search for


Transmission Electron Microscopy Specimen Preparation of Delicate Materials Using Tripod Polisher
Applied Microscopy 2016;46:110-5
Published online June 30, 2016
© 2016 Korean Society of Microscopy.

Hyun-Woo Cha, Min-Chul Kang, Keesam Shin1, and Cheol-Woong Yang*

School of Advanced Materials Science & Engineering, Sungkyunkwan University, Suwon 16419, Korea, 1School of Nano and Advanced Materials Engineering, Changwon National University, Changwon 51140, Korea
Correspondence to: Yang CW, Tel: +82-31-290-7362, Fax: +82-31-290-7371, E-mail:
Received May 30, 2016; Revised June 23, 2016; Accepted June 23, 2016.
This is an open-access article distributed under the terms of the Creative Commons Attribution Non-Commercial License ( which permits unrestricted noncommercial use, distribution, and reproduction in any medium, provided the original work is properly cited.

Transmission electron microscopy (TEM) is a powerful tool for analyzing a broad range of materials and provides localized information about the microstructure. However, the analysis results are strongly influenced by the quality of the thin foil specimen. Sample preparation for TEM analysis requires considerable skill, especially when the area of interest is small or the material of interest is difficult to thin because of its high hardness and its mechanical instability when thinned. This article selectively reviews recent advances in TEM sample preparation techniques using a tripod polisher. In particular, it introduces two typical types (flat type and wedge type) of TEM sample preparation and the benefits and drawbacks of each method; finally, a method of making better samples for TEM analysis is suggested.

Keywords : Tripod polisher, Flat-type polishing, Wedge-type polishing, Hard materials, Sample preparation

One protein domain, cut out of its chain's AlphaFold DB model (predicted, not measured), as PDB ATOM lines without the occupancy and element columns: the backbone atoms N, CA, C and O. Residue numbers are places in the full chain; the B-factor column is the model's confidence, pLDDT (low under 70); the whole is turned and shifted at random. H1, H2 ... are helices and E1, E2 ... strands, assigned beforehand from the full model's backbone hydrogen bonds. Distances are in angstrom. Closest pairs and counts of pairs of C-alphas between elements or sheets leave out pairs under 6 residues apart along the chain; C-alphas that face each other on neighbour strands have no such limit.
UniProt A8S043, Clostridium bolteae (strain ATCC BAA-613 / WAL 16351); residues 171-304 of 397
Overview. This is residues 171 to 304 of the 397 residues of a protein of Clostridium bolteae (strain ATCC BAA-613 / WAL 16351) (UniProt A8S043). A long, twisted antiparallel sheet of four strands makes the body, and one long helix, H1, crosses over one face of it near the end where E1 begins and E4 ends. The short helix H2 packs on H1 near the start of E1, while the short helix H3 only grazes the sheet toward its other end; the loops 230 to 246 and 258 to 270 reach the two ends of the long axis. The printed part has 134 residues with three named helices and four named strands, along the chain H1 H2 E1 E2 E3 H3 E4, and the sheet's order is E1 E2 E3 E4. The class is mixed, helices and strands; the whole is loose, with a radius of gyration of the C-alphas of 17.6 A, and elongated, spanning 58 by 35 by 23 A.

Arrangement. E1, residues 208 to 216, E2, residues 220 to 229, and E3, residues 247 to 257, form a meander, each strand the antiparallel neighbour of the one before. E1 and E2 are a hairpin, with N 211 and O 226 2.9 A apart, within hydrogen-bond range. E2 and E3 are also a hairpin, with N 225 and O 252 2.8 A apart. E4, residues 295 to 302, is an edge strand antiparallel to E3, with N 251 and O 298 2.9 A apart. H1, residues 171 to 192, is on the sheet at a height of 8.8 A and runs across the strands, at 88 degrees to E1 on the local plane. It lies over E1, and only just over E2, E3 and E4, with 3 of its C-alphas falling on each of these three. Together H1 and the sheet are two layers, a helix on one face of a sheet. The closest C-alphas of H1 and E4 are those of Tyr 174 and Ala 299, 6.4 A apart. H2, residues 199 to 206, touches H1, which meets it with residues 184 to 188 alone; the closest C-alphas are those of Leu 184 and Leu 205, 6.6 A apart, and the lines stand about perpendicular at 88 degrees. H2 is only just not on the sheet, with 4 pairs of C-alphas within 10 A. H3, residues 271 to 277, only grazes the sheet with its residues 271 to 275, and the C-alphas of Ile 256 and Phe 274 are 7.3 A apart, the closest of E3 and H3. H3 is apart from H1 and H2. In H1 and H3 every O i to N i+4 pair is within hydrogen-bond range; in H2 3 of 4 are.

Transmission electron microscopy (TEM), which offers a wide variety of imaging and analytical techniques, plays a significant role in the investigation of materials and is a very powerful characterization instrument (Srot et al., 2014). Because of these useful functions of TEM, TEM analysis has been extensively used in various fields of materials science and engineering. In particular, the semiconductor industry uses TEM not only as a research tool but also for quality control (Chen & Ivey, 2002). Successful TEM analysis depends on many parameters, including the preparation of thin foil specimens. Despite amazing advances in equipment performance, hands-on experience is still important for preparing successful TEM specimens, and the quality of a thin foil specimen strongly affects the final analysis result. Many studies describe how to prepare TEM specimens (Ayache et al., 2010; Barna et al., 1997; Goodhew, 1985; Hirsch et al., 1965; Williams & Carter, 2009). Each material and each field of electron microscopy may require its own specific preparation technique. It is not possible to cover all methods in this article. Instead, this article focuses on mechanical polishing using a tripod polisher. The tripod polishing method was originally developed to prepare site-specific TEM specimens of Si semiconductor devices with a large transparent area (Klepeis et al., 1987). Application of the method has been extended to a broader range of hard materials such as other types of semiconductors and ceramics or composite materials (Ayache et al., 2010). For these types of materials, a focused ion beam (FIB) method would be an alternative solution. However, the FIB method has limitations and drawbacks. The most severe problem is that a damage layer forms as a result of bombardment by highly accelerated gallium or xenon ion beams. The damage appears in the form of amorphization on the surface of the TEM foil, and this damage layer significantly degrades the quality of the TEM image. It is hard to eliminate the damage layer in practice, even though several damage reduction techniques, such as the use of a low-energy FIB, gas-assisted etching, cleaning the FIB-fabricated cross section by wet or dry etching, and cleaning by broad ion beam milling, have been suggested (Kato, 2004). Therefore, tripod polishing would be a better solution for specimen preparation of specific materials such as GaN-based, sapphire, and SiC-based structures (Chen & Ivey, 2002). There are two typical types of tripod polishing method depending on the purpose: the flat type and wedge type. Tripod polishing can be used either as a preliminary step for the final Ar ion beam milling or as a final milling step. In addition, it can be used to prepare both cross-sectional and plan-view TEM specimens. This paper addresses flat- and wedge-type polishing methods using a tripod polisher for preparation of cross-sectional TEM specimens, especially for GaN-based and SiC-based multilayer structures, which require special techniques and care for sample preparation.